Isha Sesay: A good book on Chibok, hampered by misrepresentations
By Garba Shehu, Senior Special Assistant to the President (Media & Publicity)
The Presidency wishes to seize this moment to reiterate the government’s unwavering determination to secure the release, by peace or by force, the remaining 110 Chibok girls, Ms Leah Sharibu and all other citizens held captive by terrorists.
It is imperative to do this at this time in view of the doubts that may possibly arise following the release of a new book, “Beneath The Tamarind Tree”, written about the kidnapping of 270 Chibok school girls, by Isha Sesay, the ex-CNN star and now a Child Rights activist.
This book should serve the useful purpose of spotlighting the crimes against humanity by Boko Haram terrorists, etching it permanently on the public mind.
In addition, the book should rightfully stir up interest and rally international support for the young girls on the continent who must stay in school and avoid early pregnancy and marriage, in order to actualize their God-given potential.
In her introduction of the book, Isha claims that she wants to “humanize” the girls, instead of them being seen as “mere headlines”.
She acknowledged the release from Boko Haram captivity of more than 50 percent of the girls under the Buhari administration but says, very rightfully, that “we must not forget the 112 who are still missing”. On this, we share a common position.
In stitching together her compelling portrait of this unfortunate yet paradoxical incident, Isha, this terrific journalist risks a negative judgment of history on a book that is a farrago of misrepresentation.
It is wrong of the author to say, of the Buhari administration, that “they don’t know who to negotiate with” because Boko Haram had split into factions.
This is a misrepresentation of the position of the government on split in the leadership of the terrorist group into two contending factions.
When government spoke on the issue, it was clear that this split had the effect of making negotiation and reaching an agreement a more difficult talk. Otherwise this country and our international partners are still engaged through third parties with the terrorists.
While it is true that the government has no information on where the captives are held, otherwise it would have seized the location and recovered the girls using all means at its disposal, it is equally incorrect to say Government had given up on the Chibok girls when the truth is that there is nothing on the ground to give that impression.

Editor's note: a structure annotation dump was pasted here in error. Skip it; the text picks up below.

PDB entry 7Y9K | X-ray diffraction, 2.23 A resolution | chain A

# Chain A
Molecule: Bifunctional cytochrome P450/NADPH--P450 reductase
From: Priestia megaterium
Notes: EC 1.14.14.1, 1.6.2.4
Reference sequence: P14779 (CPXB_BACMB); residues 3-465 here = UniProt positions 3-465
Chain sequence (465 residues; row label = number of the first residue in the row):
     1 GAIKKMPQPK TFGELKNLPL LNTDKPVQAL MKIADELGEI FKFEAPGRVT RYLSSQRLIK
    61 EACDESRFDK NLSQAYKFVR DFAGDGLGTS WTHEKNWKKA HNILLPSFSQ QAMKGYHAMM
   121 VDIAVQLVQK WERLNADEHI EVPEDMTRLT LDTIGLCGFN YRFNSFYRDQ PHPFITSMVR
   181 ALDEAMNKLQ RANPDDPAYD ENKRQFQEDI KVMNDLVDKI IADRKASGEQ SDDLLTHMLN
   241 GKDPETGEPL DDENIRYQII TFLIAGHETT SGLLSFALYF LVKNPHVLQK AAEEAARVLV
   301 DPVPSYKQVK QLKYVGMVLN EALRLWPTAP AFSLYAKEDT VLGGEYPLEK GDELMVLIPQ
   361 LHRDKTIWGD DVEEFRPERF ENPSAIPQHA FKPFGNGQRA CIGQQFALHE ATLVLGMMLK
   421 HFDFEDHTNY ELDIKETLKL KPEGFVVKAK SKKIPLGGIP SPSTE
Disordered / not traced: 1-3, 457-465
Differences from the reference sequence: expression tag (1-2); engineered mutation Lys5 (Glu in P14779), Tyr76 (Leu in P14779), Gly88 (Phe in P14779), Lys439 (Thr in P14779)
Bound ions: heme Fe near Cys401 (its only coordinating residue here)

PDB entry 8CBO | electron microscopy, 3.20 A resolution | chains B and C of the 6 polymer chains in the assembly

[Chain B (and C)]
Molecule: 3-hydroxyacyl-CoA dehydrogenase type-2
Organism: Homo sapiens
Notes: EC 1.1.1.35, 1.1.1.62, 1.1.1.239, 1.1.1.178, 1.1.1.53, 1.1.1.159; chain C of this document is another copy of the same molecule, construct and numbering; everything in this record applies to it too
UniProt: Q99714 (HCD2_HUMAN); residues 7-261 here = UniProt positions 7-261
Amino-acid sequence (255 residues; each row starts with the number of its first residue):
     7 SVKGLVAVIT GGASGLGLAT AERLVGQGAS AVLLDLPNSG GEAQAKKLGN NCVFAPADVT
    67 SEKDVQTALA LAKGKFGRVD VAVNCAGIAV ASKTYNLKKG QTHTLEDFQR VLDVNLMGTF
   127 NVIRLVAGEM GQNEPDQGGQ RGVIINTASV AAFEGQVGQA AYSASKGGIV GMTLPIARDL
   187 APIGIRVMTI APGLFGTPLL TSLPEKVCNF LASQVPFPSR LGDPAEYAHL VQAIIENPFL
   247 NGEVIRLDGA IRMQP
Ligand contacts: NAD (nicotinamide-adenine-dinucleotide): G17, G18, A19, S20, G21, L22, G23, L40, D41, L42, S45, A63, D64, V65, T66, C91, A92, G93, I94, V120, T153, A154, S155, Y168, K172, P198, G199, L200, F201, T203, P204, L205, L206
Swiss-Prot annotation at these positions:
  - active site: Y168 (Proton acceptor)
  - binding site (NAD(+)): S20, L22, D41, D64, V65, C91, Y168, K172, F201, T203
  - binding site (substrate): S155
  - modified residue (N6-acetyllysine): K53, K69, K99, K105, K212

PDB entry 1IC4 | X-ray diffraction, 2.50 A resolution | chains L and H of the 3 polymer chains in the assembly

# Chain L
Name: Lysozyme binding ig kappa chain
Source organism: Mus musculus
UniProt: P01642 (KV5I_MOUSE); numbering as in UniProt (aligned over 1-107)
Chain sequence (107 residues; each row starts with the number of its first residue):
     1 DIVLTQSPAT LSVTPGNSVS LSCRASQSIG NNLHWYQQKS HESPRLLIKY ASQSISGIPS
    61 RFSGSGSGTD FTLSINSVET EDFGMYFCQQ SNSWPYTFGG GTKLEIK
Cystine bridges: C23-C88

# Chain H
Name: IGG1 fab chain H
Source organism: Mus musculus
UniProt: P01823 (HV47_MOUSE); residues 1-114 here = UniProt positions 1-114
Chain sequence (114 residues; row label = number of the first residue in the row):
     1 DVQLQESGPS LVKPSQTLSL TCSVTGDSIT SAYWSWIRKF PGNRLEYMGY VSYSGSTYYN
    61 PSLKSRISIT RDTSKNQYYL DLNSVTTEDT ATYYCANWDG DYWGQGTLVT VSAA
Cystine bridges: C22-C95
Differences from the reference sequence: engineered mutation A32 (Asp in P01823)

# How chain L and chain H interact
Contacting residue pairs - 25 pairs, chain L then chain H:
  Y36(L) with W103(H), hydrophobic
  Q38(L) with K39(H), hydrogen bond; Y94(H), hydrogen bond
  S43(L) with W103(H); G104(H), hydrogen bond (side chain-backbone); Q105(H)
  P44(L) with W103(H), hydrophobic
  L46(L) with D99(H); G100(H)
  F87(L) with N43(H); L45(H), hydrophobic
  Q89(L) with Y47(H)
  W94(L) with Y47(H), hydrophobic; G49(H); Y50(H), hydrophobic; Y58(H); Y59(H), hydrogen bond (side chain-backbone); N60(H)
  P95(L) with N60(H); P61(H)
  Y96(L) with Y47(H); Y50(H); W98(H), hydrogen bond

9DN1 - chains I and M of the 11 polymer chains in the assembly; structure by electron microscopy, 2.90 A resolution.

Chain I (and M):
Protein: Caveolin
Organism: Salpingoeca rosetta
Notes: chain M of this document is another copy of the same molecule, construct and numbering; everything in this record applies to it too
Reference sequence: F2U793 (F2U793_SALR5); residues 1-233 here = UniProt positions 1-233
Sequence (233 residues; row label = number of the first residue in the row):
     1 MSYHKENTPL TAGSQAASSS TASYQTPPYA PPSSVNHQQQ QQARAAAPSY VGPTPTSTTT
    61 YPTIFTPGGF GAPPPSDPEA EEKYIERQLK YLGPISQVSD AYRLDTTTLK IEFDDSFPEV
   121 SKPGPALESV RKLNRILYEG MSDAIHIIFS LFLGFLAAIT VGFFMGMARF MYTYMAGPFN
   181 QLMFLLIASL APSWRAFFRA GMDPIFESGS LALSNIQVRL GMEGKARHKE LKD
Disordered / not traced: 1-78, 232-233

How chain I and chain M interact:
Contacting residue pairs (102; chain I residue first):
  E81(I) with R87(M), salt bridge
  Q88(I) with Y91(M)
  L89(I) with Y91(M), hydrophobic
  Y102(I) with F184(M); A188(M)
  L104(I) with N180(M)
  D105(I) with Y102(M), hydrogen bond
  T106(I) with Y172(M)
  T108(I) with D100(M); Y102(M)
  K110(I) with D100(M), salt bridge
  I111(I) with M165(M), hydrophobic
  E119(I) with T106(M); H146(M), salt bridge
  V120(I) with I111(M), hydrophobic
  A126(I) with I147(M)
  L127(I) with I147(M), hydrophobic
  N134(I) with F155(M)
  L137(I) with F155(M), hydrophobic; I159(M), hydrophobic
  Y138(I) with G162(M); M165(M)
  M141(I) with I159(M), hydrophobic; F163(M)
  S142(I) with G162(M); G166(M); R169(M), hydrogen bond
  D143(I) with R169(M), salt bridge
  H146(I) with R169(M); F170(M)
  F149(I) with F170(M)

In the Ministry of Women and Social Development, there is a fully staffed government unit dealing with the Chibok abductions and its fallout.
This book asserts that the government and people of Nigeria no longer cared about the girls because “they are poor…they don’t have famous names; people just don’t care.” No. Nigerians care, and that is why the Bring Back Our Girls, BBOG movement was able to generate “the groundswell of public opinion” as acknowledged by the author.
Yes it is true that “the only reason“ the sitting government at that time “acknowledged fully what had happened” was due the public outcry but it is again unfair to lump criticism on the Nigerian Government without differentiating which of the two administrations that served Nigeria from 2014 to date.
The Buhari administration came in 2015 with a promise to recover the stolen girls and a milestone has indeed been achieved by bringing back and caring for the more than 50 percent of them, even though the job cannot be said to be complete.
No one here is giving up and we are happy that the individuals, groups and nations partnering with the administration have continued to show interest in securing the release of our daughters.
We are happy to partner with Isha on her charity that engages adolescent girls in West Africa (W. E. Can lead) and I write to invite her to visit Nigeria again for her continuing update on the Chibok situation and possibilities of partnership with our caring administration over the future of our youths, particularly of the girl child.